matcha dusted fudge brownies

Dear Sam,

Huzzah! It feels like Easter was many moons ago as I am very late in writing this post. I was like, who could I write this to? and you popped into my mind because you finally gave in and had chocolate just because I made these. To that, I am humbled and I also commend you on going 39 days without chocolate. That’s not an easy task. Even just today, I was poking around my kitchen looking for something chocolate to nibble on. I eventually gave in and opened my second box of Daim cake. And just to be clear, I would have made them again after Easter so you could have some!

These brownies are so addictive, but it was seeing a photo of the glossy and crinkly top that drew me into the recipe in the first place. Stella Parks is a dessert genius. If she’s reading this, I would love to know how to swirl the matcha onto the top (and just the top) of the brownie. Would it still achieve that glossy film?

Glossy Fudge Brownies
Recipe adapted from BraveTart: Iconic American Desserts
Makes enough to fill a 9 x 13 x 2 inch pan

1 cup all-purpose flour
1⅓ cup cocoa powder
3 sticks unsalted butter
1 cup semi-sweet chocolate chips (the original recipe calls for dark chocolate bars, chopped)
2¼ cup white suguar
¼ cup brown sugar
1¾ teaspoons salt
6 large eggs
1 tablespoon vanilla extra
(The original recipe also calls for instant espresso powder here, but it’s optional, and I didn’t have any.)

  1. Preheat the oven to 350°F and line a 9 x 13 x 2 inch baking pan with foil so that the bottom and sides are covered.
  2. In a pot, melt the butter over medium-low heat. I dabbed a little of the melted butter with a brush to grease the foil in the pan. Increase the heat to medium and let the butter simmer until the butter is golden yellow and silent (there’s a lot of hissing and popping during the process).
  3. Remove the pot from the heat and stir in the chocolate chips.
  4. Sift the flour and cocoa powder together.
  5. Using a stand mixer, whisk the white sugar, brown sugar, salt, eggs, and vanilla extract. Run it on medium-high until the mixture is thick and fluffy (about 8 minutes).
  6. Reduce the stand mixer speed to low and pour in the warm chocolate-butter mixture. Once it’s combined and you don’t see anymore streaks, add in the sifted flour and cocoa powder. Mix on low until the batter comes together. Be careful not to over mix here. Use a spatula to help fold if you think the stand mixer might be too heavy handed.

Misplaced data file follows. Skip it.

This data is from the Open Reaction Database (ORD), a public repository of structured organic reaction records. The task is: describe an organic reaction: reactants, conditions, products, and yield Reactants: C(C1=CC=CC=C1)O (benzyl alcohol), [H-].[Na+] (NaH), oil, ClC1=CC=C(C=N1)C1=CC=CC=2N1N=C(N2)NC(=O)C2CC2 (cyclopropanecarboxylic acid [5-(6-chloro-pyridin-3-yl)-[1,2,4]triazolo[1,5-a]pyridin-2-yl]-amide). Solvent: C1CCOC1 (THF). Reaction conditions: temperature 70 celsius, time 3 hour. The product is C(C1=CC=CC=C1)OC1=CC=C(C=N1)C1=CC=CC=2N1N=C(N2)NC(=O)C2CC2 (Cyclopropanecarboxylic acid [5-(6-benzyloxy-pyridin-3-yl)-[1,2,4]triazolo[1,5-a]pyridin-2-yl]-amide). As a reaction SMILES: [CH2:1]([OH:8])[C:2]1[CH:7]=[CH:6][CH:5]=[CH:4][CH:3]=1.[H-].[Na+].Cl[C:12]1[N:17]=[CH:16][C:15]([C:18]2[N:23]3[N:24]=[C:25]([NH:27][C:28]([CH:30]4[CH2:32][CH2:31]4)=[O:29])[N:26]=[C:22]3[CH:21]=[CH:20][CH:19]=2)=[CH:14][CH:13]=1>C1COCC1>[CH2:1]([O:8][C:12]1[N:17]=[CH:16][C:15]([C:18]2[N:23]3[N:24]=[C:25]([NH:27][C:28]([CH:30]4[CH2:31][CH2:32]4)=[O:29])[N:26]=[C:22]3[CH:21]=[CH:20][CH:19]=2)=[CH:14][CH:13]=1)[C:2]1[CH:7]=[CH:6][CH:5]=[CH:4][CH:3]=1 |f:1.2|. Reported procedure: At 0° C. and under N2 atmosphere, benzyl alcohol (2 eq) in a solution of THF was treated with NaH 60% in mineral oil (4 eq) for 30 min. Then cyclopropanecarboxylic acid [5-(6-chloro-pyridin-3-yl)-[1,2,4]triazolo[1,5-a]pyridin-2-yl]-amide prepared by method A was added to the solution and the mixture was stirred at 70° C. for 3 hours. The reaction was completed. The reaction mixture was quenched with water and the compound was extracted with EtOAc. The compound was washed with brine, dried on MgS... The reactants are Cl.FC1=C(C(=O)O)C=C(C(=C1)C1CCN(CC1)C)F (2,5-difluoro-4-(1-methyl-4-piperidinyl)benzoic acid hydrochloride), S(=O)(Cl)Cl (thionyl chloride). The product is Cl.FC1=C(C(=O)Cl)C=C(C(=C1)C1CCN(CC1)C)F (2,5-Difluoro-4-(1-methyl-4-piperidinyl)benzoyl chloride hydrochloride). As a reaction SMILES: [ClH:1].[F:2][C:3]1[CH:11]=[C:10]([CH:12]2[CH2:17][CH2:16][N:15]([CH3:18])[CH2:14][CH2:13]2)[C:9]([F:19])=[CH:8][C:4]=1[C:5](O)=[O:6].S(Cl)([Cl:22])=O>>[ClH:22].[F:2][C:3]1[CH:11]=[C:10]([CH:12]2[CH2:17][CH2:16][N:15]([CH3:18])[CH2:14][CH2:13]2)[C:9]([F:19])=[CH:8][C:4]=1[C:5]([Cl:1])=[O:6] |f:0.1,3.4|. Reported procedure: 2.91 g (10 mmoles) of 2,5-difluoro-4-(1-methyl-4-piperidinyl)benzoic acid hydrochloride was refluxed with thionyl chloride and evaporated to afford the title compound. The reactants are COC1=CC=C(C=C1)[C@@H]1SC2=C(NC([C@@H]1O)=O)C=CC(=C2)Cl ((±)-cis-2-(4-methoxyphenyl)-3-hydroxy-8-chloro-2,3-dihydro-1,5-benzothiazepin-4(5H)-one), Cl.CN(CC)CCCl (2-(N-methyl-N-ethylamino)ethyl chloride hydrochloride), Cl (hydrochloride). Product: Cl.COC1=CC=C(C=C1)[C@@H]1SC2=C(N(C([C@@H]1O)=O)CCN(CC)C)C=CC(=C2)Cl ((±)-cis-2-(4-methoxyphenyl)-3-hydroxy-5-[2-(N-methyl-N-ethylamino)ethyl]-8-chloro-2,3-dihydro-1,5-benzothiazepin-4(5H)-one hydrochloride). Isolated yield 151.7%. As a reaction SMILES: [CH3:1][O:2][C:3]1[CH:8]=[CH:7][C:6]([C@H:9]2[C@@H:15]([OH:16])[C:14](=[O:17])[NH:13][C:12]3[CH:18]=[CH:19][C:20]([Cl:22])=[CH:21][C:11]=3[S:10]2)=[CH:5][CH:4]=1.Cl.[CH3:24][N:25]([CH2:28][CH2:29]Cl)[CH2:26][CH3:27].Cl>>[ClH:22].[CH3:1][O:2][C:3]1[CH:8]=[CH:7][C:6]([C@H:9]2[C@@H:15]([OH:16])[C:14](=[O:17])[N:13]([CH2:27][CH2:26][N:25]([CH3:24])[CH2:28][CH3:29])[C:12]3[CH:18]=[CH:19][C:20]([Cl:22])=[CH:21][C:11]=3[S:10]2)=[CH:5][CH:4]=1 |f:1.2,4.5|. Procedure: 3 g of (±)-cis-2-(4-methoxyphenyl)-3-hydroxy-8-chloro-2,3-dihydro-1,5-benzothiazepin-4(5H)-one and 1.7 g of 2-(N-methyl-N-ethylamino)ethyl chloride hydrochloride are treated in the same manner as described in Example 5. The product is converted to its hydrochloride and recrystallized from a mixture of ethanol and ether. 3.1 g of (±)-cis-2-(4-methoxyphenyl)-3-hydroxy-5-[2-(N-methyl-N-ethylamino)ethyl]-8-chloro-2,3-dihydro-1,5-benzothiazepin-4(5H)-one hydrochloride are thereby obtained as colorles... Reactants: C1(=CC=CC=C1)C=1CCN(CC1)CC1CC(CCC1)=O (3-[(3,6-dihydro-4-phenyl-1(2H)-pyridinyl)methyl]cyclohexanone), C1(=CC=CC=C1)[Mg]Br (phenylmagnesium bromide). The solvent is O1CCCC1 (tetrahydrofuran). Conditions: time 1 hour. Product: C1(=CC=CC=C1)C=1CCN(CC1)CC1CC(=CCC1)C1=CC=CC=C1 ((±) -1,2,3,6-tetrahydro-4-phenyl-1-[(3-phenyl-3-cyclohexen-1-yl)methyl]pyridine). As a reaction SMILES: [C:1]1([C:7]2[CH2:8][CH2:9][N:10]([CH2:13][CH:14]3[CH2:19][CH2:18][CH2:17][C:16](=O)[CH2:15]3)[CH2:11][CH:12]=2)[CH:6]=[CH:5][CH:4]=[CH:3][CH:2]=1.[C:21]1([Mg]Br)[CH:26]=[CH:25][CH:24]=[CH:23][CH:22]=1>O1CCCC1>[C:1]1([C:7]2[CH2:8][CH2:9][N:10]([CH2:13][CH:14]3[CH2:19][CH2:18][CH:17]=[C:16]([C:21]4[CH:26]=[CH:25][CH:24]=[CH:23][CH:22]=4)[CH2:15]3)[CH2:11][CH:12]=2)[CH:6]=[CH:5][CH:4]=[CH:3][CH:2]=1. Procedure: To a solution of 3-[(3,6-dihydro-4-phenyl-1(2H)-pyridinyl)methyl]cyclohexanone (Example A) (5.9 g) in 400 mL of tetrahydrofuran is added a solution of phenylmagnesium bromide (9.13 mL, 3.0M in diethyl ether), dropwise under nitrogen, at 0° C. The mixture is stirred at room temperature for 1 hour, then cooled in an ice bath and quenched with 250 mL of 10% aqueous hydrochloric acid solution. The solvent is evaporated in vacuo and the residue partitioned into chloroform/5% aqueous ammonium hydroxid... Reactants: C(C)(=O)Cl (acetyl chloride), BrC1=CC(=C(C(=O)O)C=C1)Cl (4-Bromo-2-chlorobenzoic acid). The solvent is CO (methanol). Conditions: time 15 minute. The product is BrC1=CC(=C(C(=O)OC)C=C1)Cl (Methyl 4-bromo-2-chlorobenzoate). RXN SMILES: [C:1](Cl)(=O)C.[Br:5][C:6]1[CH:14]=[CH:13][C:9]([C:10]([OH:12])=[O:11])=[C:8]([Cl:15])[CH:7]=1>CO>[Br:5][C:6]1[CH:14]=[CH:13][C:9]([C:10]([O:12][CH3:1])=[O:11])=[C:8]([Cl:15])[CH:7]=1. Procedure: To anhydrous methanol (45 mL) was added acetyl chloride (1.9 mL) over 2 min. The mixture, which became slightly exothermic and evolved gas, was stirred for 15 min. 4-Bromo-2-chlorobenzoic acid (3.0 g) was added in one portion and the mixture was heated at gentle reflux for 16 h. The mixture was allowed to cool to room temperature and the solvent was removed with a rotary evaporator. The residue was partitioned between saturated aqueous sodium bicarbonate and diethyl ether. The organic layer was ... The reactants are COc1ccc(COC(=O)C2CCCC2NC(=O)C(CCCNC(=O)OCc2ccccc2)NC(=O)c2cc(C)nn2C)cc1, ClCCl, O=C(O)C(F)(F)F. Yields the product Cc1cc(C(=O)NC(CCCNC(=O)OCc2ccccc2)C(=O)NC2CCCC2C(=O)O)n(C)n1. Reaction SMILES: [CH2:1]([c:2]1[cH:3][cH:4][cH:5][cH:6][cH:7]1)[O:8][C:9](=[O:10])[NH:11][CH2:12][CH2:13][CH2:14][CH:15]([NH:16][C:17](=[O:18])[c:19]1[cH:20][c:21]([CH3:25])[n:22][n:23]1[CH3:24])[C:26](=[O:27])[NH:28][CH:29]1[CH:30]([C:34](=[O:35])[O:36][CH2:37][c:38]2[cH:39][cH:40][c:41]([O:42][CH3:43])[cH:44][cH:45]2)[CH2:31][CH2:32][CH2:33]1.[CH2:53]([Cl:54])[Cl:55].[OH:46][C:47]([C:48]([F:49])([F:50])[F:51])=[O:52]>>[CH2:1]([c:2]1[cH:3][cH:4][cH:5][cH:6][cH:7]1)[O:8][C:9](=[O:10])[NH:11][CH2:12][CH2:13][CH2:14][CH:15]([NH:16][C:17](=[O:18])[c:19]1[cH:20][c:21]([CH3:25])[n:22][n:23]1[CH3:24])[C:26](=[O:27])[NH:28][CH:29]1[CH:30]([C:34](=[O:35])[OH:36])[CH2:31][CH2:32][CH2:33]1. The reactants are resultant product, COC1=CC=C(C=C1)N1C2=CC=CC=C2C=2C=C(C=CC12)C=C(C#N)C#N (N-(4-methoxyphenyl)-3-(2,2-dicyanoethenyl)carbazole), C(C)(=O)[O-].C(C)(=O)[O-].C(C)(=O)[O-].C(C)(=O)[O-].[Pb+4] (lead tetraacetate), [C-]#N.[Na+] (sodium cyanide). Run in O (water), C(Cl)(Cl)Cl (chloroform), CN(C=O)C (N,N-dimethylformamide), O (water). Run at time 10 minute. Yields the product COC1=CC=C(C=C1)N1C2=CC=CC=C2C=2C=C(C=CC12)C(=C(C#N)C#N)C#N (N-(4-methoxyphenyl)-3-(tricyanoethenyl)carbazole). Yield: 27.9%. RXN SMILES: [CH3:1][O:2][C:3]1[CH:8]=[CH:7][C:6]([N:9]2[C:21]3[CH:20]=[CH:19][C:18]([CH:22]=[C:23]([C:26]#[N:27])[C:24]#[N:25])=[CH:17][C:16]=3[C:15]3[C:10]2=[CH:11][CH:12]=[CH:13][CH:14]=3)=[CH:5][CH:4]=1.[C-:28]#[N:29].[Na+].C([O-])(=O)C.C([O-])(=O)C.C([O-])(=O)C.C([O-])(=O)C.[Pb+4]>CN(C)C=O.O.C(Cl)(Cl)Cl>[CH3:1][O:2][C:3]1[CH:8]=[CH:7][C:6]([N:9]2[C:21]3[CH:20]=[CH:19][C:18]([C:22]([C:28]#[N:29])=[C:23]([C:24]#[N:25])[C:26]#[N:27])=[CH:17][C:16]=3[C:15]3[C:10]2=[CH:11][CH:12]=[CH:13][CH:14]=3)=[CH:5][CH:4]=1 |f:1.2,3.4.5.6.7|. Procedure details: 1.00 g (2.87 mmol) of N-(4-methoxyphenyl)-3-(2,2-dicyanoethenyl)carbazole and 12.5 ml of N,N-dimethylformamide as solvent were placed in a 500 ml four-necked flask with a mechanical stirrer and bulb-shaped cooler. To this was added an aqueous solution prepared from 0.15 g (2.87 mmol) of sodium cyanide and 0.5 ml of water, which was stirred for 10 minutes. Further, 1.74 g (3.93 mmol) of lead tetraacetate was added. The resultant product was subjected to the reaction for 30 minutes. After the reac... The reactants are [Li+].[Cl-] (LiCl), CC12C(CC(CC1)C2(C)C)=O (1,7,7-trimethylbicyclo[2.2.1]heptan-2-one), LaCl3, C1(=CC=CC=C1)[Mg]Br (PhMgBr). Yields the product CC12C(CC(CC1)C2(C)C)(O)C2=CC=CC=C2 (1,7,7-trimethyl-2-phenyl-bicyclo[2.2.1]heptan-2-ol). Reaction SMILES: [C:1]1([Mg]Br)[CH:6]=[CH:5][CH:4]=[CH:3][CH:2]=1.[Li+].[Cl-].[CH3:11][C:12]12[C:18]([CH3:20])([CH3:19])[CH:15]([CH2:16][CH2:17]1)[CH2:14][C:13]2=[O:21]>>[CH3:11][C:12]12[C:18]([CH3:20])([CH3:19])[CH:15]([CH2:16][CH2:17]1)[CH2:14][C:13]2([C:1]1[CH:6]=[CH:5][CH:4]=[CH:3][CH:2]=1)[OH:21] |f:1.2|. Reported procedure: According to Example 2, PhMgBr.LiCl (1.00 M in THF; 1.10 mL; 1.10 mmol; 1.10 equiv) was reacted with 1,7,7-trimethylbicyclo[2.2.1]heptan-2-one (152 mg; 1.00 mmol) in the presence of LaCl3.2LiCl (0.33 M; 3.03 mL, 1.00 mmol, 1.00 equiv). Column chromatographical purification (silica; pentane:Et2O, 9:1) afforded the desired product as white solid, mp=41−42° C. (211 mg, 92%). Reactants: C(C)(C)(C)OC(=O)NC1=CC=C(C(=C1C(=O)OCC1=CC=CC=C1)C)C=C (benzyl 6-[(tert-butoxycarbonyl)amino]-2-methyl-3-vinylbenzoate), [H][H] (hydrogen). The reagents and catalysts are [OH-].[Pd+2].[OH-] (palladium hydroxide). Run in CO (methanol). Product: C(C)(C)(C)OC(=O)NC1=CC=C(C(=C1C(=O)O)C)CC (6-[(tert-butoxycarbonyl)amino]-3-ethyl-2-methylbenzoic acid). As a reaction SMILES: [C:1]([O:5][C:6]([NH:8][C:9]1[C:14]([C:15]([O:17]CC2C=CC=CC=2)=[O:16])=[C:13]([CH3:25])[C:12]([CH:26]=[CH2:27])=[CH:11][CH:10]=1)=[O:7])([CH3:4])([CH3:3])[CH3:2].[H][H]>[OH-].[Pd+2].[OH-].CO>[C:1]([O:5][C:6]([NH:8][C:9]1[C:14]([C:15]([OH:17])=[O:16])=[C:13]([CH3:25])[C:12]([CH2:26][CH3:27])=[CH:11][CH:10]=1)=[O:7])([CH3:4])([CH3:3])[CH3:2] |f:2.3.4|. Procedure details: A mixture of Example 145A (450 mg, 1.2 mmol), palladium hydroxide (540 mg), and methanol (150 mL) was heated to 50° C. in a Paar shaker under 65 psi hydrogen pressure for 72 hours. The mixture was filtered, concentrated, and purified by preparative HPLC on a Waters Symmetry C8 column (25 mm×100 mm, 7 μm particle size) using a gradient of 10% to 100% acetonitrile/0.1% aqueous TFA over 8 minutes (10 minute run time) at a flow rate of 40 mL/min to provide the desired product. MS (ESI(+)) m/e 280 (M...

7. Pour the batter in the pan and bake for about 25 minutes. The brownies should have a glossy film and still be soft to the touch.
  8. Here’s the hard part, wait. Let it sit and cool. It’ll be too gooey to slice if you don’t wait.
  9. Gently tug and lift the foil out of the pan. Cut the brownie into squares (or triangles). Store in an airtight container with wax paper between each layer. It’ll last for a week in room temperature. I also froze some to be mixed in with ice cream sundaes in the future.

Chocolate Brownies

Stirring the melted butter and chocolate together.

Chocolate Brownies

Sifting the flour and cocoa powder!

Chocolate Brownies

Pour that luxurious batter into the baking pan.

05_Brownies.jpg

Finally, it’s cool and ready to be sliced.

Chocolate Brownies

Oh my gosh, look at the center where it’s nice and dark. This is one moist and delicious brownie.

Liza, if you’re reading this, it’s time to look away.

Chocolate Brownies

Dusted some matcha powder on the top of my brownie square.

Chocolate Brownies

Yaasss! So ready to dig in.

Chocolate Brownies

The first bite, get in my belly!

Chocolate Brownies

Time for a second bite.

Sincerely,
Syl

saffron, orange, and honey madeleines

Dear Laura,

It was so good to catch up last night! You picked a great day to come over, I’m sorry I stuffed you with pasta and madeleines and we didn’t have room for some waffles and ice cream. We’ll have to take a snow-check for those.

Howard’s parents gave me the little box of saffron – I remember Howard bringing it home and saying “my parents said you would know.” Because that felt like a challenge, I looked at the little clear box of spices and proudly said, “oh, saffron.” Winner!